Mesh networks: Routing around online censorship and control

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Libertarian and Electronic Frontier Foundation creator John Gilmore, is the author of one of my favourite statements about the web: "The Net interprets censorship as damage and routes around it."

That quote points out two aspects of the web that are important. First, that it is decentralized and second, that it has the technical capacity to subvert intrusions it considers counterproductive. But Gilmore said that back in 1993, long before a web increasingly constrained by anti-net neutrality plays, cyberspying and corporate ownership of pipes and content. So, it's refreshing to see another web rise up as an even more decentralized alternative -- the mesh network.

The web itself, as Gilmore indicates, is a type of mesh network. Each node in the web passes on data packets. It then uses information in that packet to nudge it along to its final destination. There it is reassembled with the other data packets that make up an email, audio or video file or picture. Should one packet hit a roadblock, it can be rerouted around the damaged node and get delivered anyway. A robust mesh has more than one way to get from point A to point B.

Web traffic, of course, depends on the vast Internet for messages to get through. A computer in the bush of Northern Ontario, with no Internet, gets no email.

But, smartphones use more than just the web to communicate. They can use their short-range Bluetooth radios and even create their own ad hoc Wi-Fi networks with or without a connection to the web or cellular data service.

That means that, over short distances, two smartphones (and other mobile devices) could exchange messages and data even when there is no Internet-based Wi-Fi.

That's exactly what happens when you use the AirDrop feature to transfer images from one iPhone to another one nearby. Or, when your Bluetooth heart-rate monitor sends data to the running app on your Android phone.

But, imagine Smartphone A and B. They can talk to one another if they are close enough. What if Smartphone B also talks to Smartphone C. Smartphone C isn't close enough to talk to Smartphone A directly. But, what if Smartphone B could pass a message from Smartphone C to Smartphone A? Now we have the beginnings of a mesh. Let's add Smartphones D, E, F, G and so on. Each can communicate directly with the other phones near them and can passively push along messages for other phones in the growing web. With enough phones, close enough to even one neighbour, you could interconnect and share messages with a neighbourhood or even city of smartphones, without the Internet at all. That's a mesh network.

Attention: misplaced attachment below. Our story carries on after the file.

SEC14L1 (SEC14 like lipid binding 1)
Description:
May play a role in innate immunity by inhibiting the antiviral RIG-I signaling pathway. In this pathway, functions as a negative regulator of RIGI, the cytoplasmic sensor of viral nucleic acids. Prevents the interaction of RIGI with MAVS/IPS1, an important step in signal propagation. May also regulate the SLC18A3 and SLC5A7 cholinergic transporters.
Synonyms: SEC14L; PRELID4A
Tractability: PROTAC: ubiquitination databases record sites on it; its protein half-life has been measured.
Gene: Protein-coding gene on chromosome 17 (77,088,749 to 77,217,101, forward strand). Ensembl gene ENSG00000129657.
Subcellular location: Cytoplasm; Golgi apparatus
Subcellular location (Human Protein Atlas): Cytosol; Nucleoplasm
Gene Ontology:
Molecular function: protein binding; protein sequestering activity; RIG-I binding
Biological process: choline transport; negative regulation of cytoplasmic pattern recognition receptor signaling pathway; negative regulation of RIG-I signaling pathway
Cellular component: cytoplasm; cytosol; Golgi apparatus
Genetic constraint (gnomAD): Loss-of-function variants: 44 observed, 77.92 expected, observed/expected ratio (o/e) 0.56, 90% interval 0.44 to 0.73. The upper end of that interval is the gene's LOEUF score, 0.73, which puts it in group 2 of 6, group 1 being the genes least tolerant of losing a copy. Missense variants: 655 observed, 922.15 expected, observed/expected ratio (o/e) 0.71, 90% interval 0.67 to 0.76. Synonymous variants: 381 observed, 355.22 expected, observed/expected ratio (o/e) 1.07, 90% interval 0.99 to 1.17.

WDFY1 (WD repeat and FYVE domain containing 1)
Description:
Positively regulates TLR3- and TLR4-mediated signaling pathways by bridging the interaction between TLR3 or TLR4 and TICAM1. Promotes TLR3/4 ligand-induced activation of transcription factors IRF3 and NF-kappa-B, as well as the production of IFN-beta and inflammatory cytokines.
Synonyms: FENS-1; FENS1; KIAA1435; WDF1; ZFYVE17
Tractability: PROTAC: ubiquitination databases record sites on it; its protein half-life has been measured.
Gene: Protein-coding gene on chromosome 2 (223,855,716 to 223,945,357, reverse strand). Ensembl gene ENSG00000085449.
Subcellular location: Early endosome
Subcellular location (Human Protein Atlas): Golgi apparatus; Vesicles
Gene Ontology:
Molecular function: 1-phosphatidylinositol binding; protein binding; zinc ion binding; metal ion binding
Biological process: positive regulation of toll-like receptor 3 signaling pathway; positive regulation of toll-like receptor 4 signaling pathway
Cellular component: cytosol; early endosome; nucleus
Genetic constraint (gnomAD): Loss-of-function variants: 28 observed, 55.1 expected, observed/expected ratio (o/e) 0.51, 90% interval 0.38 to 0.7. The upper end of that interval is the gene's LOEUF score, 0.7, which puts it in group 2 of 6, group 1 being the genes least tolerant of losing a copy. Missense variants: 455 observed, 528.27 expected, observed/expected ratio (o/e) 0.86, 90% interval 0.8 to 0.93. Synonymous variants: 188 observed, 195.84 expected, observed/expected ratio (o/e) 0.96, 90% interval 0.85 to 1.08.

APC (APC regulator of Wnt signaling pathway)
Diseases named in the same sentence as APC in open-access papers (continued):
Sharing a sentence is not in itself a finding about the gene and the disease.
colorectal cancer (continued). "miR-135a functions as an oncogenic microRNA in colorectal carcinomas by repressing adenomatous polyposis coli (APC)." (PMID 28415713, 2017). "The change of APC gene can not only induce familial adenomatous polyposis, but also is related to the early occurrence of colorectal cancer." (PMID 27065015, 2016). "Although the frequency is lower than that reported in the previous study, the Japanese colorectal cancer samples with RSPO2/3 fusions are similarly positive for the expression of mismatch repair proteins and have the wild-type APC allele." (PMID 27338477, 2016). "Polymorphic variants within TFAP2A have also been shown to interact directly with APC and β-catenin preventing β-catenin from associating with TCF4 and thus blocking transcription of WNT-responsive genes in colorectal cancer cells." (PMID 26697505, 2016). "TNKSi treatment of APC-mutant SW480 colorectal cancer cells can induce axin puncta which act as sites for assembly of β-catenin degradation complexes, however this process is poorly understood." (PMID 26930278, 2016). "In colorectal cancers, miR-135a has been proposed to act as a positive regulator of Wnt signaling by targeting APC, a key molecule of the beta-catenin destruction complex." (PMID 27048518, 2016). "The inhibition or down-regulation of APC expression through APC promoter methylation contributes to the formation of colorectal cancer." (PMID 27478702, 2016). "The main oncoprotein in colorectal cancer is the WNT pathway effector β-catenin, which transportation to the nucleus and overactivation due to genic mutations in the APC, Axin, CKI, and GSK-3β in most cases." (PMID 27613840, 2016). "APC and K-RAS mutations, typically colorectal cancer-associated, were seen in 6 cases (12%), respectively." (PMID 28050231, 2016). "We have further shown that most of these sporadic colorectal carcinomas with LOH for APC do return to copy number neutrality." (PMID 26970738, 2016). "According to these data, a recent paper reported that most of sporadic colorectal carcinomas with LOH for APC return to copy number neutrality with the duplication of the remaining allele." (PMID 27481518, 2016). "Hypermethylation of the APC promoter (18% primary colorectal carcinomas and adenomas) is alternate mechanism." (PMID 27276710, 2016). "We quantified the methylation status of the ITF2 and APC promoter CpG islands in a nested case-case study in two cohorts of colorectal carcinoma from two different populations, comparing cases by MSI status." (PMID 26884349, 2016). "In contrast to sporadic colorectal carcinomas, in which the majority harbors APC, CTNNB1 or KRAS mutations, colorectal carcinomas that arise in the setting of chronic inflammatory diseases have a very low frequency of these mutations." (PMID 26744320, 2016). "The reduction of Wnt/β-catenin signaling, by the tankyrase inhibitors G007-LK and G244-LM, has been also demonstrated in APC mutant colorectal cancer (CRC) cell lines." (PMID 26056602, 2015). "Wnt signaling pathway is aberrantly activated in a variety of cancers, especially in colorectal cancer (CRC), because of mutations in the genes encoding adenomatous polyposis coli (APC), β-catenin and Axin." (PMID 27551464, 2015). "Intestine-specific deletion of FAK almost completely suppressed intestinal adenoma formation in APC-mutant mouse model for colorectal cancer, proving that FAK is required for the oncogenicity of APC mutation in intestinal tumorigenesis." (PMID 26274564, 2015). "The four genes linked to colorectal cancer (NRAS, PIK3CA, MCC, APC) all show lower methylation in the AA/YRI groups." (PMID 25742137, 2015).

That's exactly how the One Laptop Per Child (OLPC) tablets used in developing countries communicate. A mesh network is perfect in villages that have little, if any Internet connectivity (meshed tablets can also share a single Internet point over a wide area as well).

The OLPC project is making use of technology from Open Garden. The San Francisco-based company creates software that makes it easy for laptops, cellphones and tablets to share Internet connectivity, no matter which device has the connection. It can even pool data access from multiple sources -- say from your home Wi-Fi and cellular data.

And, just last week, Open Garden released FireChat, an iOS app that makes use of the Multipeer Connectivity Framework that Apple introduced in iOS 7. With FireChat, you can send messages and pictures to other FireChat users nearby and to others connected via daisy-chaining in the mesh network. That means, for example, that at a rally or demonstration, an activist group could create an ad hoc mesh network just to chat with each other, without an Internet connection. Or, you could chat with others at a music festival even if there was no Wi-Fi or cellular signal. Right now, there is no way to create a private group on FireChat, but I'm sure that's coming.

Google is also keenly interested in mesh networks as a tool for connecting the "internet of things" like a smartphone and your Nest smart thermostat, for example. And, they see it as the communications fabric for wearable devices.

So, you might imagine four mesh layers: the World Wide Web as the largest, a nearby mesh of communicating smartphones, then a mesh of household devices, then a personal mesh for devices you wear.

I think we're going to be hearing a lot more about mesh networks, which is good, because when privacy, censorship and control are in the wind, we all need new ways to route around them.

Wayne MacPhail has been a print and online journalist for 25 years, and is a long-time writer for on technology and the Internet.

Photo: ryanne lai/flickr

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